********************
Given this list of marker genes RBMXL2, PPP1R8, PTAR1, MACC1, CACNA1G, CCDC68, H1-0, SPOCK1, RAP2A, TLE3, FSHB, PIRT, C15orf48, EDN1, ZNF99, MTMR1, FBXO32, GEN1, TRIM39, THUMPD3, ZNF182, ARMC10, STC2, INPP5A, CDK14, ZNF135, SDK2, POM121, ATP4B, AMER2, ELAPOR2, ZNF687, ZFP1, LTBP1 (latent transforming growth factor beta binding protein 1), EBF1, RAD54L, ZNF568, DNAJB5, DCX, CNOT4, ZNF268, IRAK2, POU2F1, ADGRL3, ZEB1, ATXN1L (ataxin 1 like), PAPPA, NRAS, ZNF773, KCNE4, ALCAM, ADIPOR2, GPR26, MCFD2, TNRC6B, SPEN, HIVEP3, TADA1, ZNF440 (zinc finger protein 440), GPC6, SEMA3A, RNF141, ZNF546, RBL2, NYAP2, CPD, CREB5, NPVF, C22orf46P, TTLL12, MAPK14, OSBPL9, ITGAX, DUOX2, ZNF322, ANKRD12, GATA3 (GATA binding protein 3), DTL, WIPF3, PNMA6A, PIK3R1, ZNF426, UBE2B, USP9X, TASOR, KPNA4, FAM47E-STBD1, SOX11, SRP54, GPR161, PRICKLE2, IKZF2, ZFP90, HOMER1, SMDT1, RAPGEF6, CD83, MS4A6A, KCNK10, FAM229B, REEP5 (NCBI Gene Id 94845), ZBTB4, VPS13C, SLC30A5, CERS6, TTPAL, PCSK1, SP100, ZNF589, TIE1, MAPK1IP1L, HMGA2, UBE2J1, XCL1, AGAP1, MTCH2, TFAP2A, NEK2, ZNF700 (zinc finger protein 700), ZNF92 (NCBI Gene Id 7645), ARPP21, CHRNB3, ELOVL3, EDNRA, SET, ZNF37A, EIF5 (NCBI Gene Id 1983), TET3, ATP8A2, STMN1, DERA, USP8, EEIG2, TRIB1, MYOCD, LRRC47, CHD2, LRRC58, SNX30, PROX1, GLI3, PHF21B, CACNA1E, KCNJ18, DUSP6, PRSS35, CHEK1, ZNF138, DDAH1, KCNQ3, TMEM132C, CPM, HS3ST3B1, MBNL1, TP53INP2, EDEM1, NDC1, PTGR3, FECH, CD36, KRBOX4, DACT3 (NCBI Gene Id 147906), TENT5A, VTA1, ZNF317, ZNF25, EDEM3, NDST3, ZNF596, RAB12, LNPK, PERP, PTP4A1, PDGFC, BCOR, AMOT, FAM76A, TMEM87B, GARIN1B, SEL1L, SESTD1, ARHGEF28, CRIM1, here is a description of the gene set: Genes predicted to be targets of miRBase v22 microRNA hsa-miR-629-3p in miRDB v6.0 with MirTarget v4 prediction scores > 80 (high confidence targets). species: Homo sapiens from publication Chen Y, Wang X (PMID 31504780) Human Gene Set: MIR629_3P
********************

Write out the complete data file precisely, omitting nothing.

Given this list of marker genes RBMXL2, PPP1R8, PTAR1, MACC1, CACNA1G, CCDC68, H1-0, SPOCK1, RAP2A, TLE3, FSHB, PIRT, C15orf48, EDN1, ZNF99, MTMR1, FBXO32, GEN1, TRIM39, THUMPD3, ZNF182, ARMC10, STC2, INPP5A, CDK14, ZNF135, SDK2, POM121, ATP4B, AMER2, ELAPOR2, ZNF687, ZFP1, LTBP1 (latent transforming growth factor beta binding protein 1), EBF1, RAD54L, ZNF568, DNAJB5, DCX, CNOT4, ZNF268, IRAK2, POU2F1, ADGRL3, ZEB1, ATXN1L (ataxin 1 like), PAPPA, NRAS, ZNF773, KCNE4, ALCAM, ADIPOR2, GPR26, MCFD2, TNRC6B, SPEN, HIVEP3, TADA1, ZNF440 (zinc finger protein 440), GPC6, SEMA3A, RNF141, ZNF546, RBL2, NYAP2, CPD, CREB5, NPVF, C22orf46P, TTLL12, MAPK14, OSBPL9, ITGAX, DUOX2, ZNF322, ANKRD12, GATA3 (GATA binding protein 3), DTL, WIPF3, PNMA6A, PIK3R1, ZNF426, UBE2B, USP9X, TASOR, KPNA4, FAM47E-STBD1, SOX11, SRP54, GPR161, PRICKLE2, IKZF2, ZFP90, HOMER1, SMDT1, RAPGEF6, CD83, MS4A6A, KCNK10, FAM229B, REEP5 (NCBI Gene Id 94845), ZBTB4, VPS13C, SLC30A5, CERS6, TTPAL, PCSK1, SP100, ZNF589, TIE1, MAPK1IP1L, HMGA2, UBE2J1, XCL1, AGAP1, MTCH2, TFAP2A, NEK2, ZNF700 (zinc finger protein 700), ZNF92 (NCBI Gene Id 7645), ARPP21, CHRNB3, ELOVL3, EDNRA, SET, ZNF37A, EIF5 (NCBI Gene Id 1983), TET3, ATP8A2, STMN1, DERA, USP8, EEIG2, TRIB1, MYOCD, LRRC47, CHD2, LRRC58, SNX30, PROX1, GLI3, PHF21B, CACNA1E, KCNJ18, DUSP6, PRSS35, CHEK1, ZNF138, DDAH1, KCNQ3, TMEM132C, CPM, HS3ST3B1, MBNL1, TP53INP2, EDEM1, NDC1, PTGR3, FECH, CD36, KRBOX4, DACT3 (NCBI Gene Id 147906), TENT5A, VTA1, ZNF317, ZNF25, EDEM3, NDST3, ZNF596, RAB12, LNPK, PERP, PTP4A1, PDGFC, BCOR, AMOT, FAM76A, TMEM87B, GARIN1B, SEL1L, SESTD1, ARHGEF28, CRIM1, here is a description of the gene set: Genes predicted to be targets of miRBase v22 microRNA hsa-miR-629-3p in miRDB v6.0 with MirTarget v4 prediction scores > 80 (high confidence targets). species: Homo sapiens from publication Chen Y, Wang X (PMID 31504780) Human Gene Set: MIR629_3P